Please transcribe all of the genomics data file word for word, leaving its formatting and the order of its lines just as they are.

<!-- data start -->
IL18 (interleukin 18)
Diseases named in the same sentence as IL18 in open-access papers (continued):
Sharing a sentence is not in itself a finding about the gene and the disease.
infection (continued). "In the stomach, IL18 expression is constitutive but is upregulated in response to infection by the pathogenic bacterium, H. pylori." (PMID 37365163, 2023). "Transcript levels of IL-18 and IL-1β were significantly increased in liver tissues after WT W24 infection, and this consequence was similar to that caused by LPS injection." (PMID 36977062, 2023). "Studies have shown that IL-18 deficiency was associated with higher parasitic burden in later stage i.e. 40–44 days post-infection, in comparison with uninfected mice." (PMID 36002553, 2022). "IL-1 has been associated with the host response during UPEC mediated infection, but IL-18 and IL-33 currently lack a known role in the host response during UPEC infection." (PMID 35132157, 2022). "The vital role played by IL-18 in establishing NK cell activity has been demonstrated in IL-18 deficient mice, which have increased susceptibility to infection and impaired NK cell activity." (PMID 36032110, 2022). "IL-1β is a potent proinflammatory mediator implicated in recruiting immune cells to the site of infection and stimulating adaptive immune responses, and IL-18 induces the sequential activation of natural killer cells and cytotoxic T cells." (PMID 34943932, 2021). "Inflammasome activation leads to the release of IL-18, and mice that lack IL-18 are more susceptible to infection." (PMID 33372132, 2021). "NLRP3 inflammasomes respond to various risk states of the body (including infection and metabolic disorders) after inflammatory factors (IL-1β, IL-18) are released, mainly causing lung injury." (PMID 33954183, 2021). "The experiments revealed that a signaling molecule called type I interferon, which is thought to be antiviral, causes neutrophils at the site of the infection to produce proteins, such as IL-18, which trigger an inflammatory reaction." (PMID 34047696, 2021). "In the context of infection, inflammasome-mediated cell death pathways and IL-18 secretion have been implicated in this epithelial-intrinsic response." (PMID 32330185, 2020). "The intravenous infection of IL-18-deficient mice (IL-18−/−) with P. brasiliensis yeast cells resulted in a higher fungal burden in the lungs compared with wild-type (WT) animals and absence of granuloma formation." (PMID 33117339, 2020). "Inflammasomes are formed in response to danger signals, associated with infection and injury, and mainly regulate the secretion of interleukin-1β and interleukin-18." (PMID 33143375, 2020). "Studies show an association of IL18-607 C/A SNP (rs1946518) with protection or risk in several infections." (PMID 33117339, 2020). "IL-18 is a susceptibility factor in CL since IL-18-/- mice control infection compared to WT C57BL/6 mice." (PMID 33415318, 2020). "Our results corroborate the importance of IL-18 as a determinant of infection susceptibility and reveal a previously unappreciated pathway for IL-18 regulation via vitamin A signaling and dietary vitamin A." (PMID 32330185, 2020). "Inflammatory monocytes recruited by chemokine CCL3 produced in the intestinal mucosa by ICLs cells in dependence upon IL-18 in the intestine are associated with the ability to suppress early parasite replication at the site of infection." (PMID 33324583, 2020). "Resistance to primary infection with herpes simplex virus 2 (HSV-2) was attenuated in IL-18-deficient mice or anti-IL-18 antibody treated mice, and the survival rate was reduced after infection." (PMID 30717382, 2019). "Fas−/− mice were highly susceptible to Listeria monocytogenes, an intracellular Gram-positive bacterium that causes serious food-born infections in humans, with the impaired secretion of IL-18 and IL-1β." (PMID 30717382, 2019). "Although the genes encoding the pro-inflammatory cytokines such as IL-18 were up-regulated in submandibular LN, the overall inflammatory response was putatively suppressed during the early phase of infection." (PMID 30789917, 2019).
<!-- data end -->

IL18 (interleukin 18)
Diseases named in the same sentence as IL18 in open-access papers (continued):
Sharing a sentence is not in itself a finding about the gene and the disease.
infection (continued). "In the stomach, IL18 expression is constitutive but is upregulated in response to infection by the pathogenic bacterium, H. pylori." (PMID 37365163, 2023). "Transcript levels of IL-18 and IL-1β were significantly increased in liver tissues after WT W24 infection, and this consequence was similar to that caused by LPS injection." (PMID 36977062, 2023). "Studies have shown that IL-18 deficiency was associated with higher parasitic burden in later stage i.e. 40–44 days post-infection, in comparison with uninfected mice." (PMID 36002553, 2022). "IL-1 has been associated with the host response during UPEC mediated infection, but IL-18 and IL-33 currently lack a known role in the host response during UPEC infection." (PMID 35132157, 2022). "The vital role played by IL-18 in establishing NK cell activity has been demonstrated in IL-18 deficient mice, which have increased susceptibility to infection and impaired NK cell activity." (PMID 36032110, 2022). "IL-1β is a potent proinflammatory mediator implicated in recruiting immune cells to the site of infection and stimulating adaptive immune responses, and IL-18 induces the sequential activation of natural killer cells and cytotoxic T cells." (PMID 34943932, 2021). "Inflammasome activation leads to the release of IL-18, and mice that lack IL-18 are more susceptible to infection." (PMID 33372132, 2021). "NLRP3 inflammasomes respond to various risk states of the body (including infection and metabolic disorders) after inflammatory factors (IL-1β, IL-18) are released, mainly causing lung injury." (PMID 33954183, 2021). "The experiments revealed that a signaling molecule called type I interferon, which is thought to be antiviral, causes neutrophils at the site of the infection to produce proteins, such as IL-18, which trigger an inflammatory reaction." (PMID 34047696, 2021). "In the context of infection, inflammasome-mediated cell death pathways and IL-18 secretion have been implicated in this epithelial-intrinsic response." (PMID 32330185, 2020). "The intravenous infection of IL-18-deficient mice (IL-18−/−) with P. brasiliensis yeast cells resulted in a higher fungal burden in the lungs compared with wild-type (WT) animals and absence of granuloma formation." (PMID 33117339, 2020). "Inflammasomes are formed in response to danger signals, associated with infection and injury, and mainly regulate the secretion of interleukin-1β and interleukin-18." (PMID 33143375, 2020). "Studies show an association of IL18-607 C/A SNP (rs1946518) with protection or risk in several infections." (PMID 33117339, 2020). "IL-18 is a susceptibility factor in CL since IL-18-/- mice control infection compared to WT C57BL/6 mice." (PMID 33415318, 2020). "Our results corroborate the importance of IL-18 as a determinant of infection susceptibility and reveal a previously unappreciated pathway for IL-18 regulation via vitamin A signaling and dietary vitamin A." (PMID 32330185, 2020). "Inflammatory monocytes recruited by chemokine CCL3 produced in the intestinal mucosa by ICLs cells in dependence upon IL-18 in the intestine are associated with the ability to suppress early parasite replication at the site of infection." (PMID 33324583, 2020). "Resistance to primary infection with herpes simplex virus 2 (HSV-2) was attenuated in IL-18-deficient mice or anti-IL-18 antibody treated mice, and the survival rate was reduced after infection." (PMID 30717382, 2019). "Fas−/− mice were highly susceptible to Listeria monocytogenes, an intracellular Gram-positive bacterium that causes serious food-born infections in humans, with the impaired secretion of IL-18 and IL-1β." (PMID 30717382, 2019). "Although the genes encoding the pro-inflammatory cytokines such as IL-18 were up-regulated in submandibular LN, the overall inflammatory response was putatively suppressed during the early phase of infection." (PMID 30789917, 2019).